Emergency Communications Centers (ECC) have diverse duties and responsibilities dependent on the needs of the local government being served. Processing 911 calls, dispatching first responders and other emergency personnel, making notifications, and tracking a great deal of data are just some of the responsibilities that an ECC may have. Additionally, those that work in those centers have skills and knowledge that are very useful in times of emergency.
A few examples of experience employees who work in emergency communication centers have are being familiar with emergency protocol and technology used in response, geographic knowledge, interacting with the public in stressful circumstances, and comfortability with communications with responders. Regardless of the responsibilities and abilities in an ECC, it is important for emergency managers to understand what an ECC does and how the center can contribute to successful disaster response management.
Emergency communications centers are centralized hubs of information when it comes to daily public safety activities and needs. These are also some centers that answer and process 911 calls, Public Safety Answering Points (PSAP), are often where a potential disaster or escalation is identified using data received from citizen callers as they call 911. Emergency managers can work with emergency communication staff to make sure necessary information is being collected from citizen callers to inform the emergency management process.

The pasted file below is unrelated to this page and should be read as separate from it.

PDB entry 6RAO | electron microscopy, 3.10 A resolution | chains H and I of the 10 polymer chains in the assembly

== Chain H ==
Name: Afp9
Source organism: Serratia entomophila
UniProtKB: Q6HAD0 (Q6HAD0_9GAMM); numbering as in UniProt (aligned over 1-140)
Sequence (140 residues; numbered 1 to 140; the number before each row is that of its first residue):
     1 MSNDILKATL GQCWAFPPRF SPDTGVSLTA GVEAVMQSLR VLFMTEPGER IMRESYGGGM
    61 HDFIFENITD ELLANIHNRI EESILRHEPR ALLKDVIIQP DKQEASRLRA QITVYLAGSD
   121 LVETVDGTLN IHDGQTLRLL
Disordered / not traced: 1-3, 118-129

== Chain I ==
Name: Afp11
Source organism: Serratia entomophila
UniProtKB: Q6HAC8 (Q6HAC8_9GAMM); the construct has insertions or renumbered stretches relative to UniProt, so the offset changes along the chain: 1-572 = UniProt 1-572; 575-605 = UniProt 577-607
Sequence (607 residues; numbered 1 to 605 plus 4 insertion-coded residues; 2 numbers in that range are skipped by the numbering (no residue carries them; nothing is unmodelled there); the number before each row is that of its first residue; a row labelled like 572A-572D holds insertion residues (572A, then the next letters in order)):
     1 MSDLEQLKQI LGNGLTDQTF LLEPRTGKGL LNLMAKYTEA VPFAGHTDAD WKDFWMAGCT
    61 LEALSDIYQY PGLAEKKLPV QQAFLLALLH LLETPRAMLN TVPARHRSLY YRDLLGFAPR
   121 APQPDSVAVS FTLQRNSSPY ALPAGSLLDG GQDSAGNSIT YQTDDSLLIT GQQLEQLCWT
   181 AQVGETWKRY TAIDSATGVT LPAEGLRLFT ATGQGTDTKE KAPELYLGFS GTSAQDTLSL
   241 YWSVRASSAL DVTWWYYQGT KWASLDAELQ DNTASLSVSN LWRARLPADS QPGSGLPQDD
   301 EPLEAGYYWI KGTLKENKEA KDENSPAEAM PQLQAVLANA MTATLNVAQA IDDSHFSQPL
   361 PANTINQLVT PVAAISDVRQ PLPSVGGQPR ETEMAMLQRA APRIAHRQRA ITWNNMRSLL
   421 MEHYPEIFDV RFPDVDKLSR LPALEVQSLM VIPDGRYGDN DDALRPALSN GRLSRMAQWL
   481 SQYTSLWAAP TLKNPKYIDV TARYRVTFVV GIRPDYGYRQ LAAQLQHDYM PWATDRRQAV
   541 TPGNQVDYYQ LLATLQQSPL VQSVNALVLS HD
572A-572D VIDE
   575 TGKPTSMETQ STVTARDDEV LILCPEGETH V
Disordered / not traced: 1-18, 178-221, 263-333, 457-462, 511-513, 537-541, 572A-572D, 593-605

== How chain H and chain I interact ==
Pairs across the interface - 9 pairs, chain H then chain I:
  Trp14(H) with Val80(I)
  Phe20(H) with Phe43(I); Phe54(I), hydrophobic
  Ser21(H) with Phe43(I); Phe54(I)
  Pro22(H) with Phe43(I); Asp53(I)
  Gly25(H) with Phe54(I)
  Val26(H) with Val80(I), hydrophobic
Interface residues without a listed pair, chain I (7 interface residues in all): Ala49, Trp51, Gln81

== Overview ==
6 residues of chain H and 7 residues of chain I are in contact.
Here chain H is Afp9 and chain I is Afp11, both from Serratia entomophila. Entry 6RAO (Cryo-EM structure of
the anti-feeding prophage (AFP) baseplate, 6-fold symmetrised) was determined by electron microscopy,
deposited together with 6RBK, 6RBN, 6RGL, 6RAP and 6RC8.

Centers that provide dispatch services for public safety entities understand very early on when resources are stretched. ECCs, with proper planning and training, can be a much-needed resource for those managing a disaster.
A high priority for local counties should be making sure that ECC’s are trained in what to look for to indicate emergency management is necessary in situation. ECC director should work together with local emergency management director and personnel having a response plan in place. Benefits of a response plan when emergency management is quicker large scale response notifying all necessary agencies, less severe injuries and deaths and potentially reduce negative impacts. Emergency Management and the ECC can work together to determine a smooth sharing of information as a disaster progresses that can help keep Emergency Managers and responders up to date and coordinated at the street level.
Not only can the ECC itself aid when managing a disaster, but the skills and abilities demonstrated by its employees easily translate into filling other roles as needed throughout all the phases of emergency management, if they can be spared. With very little training, they can be reassigned to working phone banks to provide information to citizens, collecting and managing data, assisting to tweak technology and procedures for the next disaster, collect feedback, track logistical statuses, and many of the other things that need to be done when managing a disaster.
So, when next planning for a disaster or working on overall disaster procedures, make sure to include your local ECCs. Remember that there may be several in your county or jurisdiction. Including ECC’s in planning and training can provide an additional partner that adds value in improving the disaster management process.